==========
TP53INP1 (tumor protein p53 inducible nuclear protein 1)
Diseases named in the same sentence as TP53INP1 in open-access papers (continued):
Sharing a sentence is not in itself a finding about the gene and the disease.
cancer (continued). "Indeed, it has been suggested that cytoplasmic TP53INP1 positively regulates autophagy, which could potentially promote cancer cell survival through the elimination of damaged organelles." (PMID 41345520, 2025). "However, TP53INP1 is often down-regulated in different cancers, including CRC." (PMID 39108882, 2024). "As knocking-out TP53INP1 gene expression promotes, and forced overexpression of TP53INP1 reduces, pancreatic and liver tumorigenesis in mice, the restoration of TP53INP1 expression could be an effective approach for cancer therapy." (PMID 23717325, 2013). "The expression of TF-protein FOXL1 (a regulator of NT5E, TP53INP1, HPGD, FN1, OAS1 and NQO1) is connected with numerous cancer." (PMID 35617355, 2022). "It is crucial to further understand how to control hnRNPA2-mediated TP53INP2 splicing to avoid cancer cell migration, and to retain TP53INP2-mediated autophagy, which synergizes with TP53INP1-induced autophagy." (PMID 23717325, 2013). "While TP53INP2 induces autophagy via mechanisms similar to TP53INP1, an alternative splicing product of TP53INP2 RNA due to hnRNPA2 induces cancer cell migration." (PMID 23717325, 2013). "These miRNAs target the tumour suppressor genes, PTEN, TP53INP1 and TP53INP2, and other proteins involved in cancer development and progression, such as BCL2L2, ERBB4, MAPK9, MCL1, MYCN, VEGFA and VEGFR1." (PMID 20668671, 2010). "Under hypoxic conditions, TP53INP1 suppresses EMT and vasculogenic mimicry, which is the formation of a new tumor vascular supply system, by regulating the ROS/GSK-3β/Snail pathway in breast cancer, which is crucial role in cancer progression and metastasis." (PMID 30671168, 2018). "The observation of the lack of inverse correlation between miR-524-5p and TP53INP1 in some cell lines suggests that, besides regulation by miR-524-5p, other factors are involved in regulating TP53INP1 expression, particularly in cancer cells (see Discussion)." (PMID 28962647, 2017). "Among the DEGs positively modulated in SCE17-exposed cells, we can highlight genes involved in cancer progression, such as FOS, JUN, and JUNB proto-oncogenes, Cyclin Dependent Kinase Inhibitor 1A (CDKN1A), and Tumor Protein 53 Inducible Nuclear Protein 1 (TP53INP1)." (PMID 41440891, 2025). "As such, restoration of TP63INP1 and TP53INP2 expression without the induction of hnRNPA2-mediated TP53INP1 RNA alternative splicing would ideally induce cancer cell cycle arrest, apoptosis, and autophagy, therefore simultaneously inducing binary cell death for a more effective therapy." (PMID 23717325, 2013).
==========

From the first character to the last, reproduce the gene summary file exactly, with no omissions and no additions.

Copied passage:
TP53INP1 (tumor protein p53 inducible nuclear protein 1)
Diseases named in the same sentence as TP53INP1 in open-access papers (continued):
Sharing a sentence is not in itself a finding about the gene and the disease.
cancer (continued). "Indeed, it has been suggested that cytoplasmic TP53INP1 positively regulates autophagy, which could potentially promote cancer cell survival through the elimination of damaged organelles." (PMID 41345520, 2025). "However, TP53INP1 is often down-regulated in different cancers, including CRC." (PMID 39108882, 2024). "As knocking-out TP53INP1 gene expression promotes, and forced overexpression of TP53INP1 reduces, pancreatic and liver tumorigenesis in mice, the restoration of TP53INP1 expression could be an effective approach for cancer therapy." (PMID 23717325, 2013). "The expression of TF-protein FOXL1 (a regulator of NT5E, TP53INP1, HPGD, FN1, OAS1 and NQO1) is connected with numerous cancer." (PMID 35617355, 2022). "It is crucial to further understand how to control hnRNPA2-mediated TP53INP2 splicing to avoid cancer cell migration, and to retain TP53INP2-mediated autophagy, which synergizes with TP53INP1-induced autophagy." (PMID 23717325, 2013). "While TP53INP2 induces autophagy via mechanisms similar to TP53INP1, an alternative splicing product of TP53INP2 RNA due to hnRNPA2 induces cancer cell migration." (PMID 23717325, 2013). "These miRNAs target the tumour suppressor genes, PTEN, TP53INP1 and TP53INP2, and other proteins involved in cancer development and progression, such as BCL2L2, ERBB4, MAPK9, MCL1, MYCN, VEGFA and VEGFR1." (PMID 20668671, 2010). "Under hypoxic conditions, TP53INP1 suppresses EMT and vasculogenic mimicry, which is the formation of a new tumor vascular supply system, by regulating the ROS/GSK-3β/Snail pathway in breast cancer, which is crucial role in cancer progression and metastasis." (PMID 30671168, 2018). "The observation of the lack of inverse correlation between miR-524-5p and TP53INP1 in some cell lines suggests that, besides regulation by miR-524-5p, other factors are involved in regulating TP53INP1 expression, particularly in cancer cells (see Discussion)." (PMID 28962647, 2017). "Among the DEGs positively modulated in SCE17-exposed cells, we can highlight genes involved in cancer progression, such as FOS, JUN, and JUNB proto-oncogenes, Cyclin Dependent Kinase Inhibitor 1A (CDKN1A), and Tumor Protein 53 Inducible Nuclear Protein 1 (TP53INP1)." (PMID 41440891, 2025). "As such, restoration of TP63INP1 and TP53INP2 expression without the induction of hnRNPA2-mediated TP53INP1 RNA alternative splicing would ideally induce cancer cell cycle arrest, apoptosis, and autophagy, therefore simultaneously inducing binary cell death for a more effective therapy." (PMID 23717325, 2013).